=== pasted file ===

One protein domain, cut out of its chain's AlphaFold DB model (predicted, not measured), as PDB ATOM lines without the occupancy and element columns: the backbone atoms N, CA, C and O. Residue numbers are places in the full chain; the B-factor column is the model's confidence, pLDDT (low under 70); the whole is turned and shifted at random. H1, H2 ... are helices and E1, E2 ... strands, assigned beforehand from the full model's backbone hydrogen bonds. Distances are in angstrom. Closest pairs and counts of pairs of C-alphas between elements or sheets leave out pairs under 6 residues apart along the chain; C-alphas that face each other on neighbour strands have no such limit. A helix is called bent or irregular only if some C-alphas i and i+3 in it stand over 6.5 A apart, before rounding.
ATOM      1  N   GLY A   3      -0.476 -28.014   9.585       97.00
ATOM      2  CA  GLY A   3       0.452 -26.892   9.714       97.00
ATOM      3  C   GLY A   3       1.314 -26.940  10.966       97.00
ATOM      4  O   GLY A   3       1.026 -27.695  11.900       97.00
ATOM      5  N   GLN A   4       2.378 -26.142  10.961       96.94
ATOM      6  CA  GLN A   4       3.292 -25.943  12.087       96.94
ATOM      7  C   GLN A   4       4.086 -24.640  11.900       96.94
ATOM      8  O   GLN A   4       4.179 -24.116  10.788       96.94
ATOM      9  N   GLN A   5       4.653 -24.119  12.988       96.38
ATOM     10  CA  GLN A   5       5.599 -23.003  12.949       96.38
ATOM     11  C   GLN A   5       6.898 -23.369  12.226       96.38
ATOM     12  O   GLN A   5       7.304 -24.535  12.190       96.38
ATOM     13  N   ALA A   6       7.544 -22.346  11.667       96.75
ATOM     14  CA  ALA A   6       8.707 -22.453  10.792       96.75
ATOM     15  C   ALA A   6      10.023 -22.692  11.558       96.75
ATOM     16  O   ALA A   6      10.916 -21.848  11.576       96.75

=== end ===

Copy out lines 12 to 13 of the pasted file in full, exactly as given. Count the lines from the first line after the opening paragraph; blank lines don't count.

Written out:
ATOM     12  O   GLN A   5       7.304 -24.535  12.190       96.38
ATOM     13  N   ALA A   6       7.544 -22.346  11.667       96.75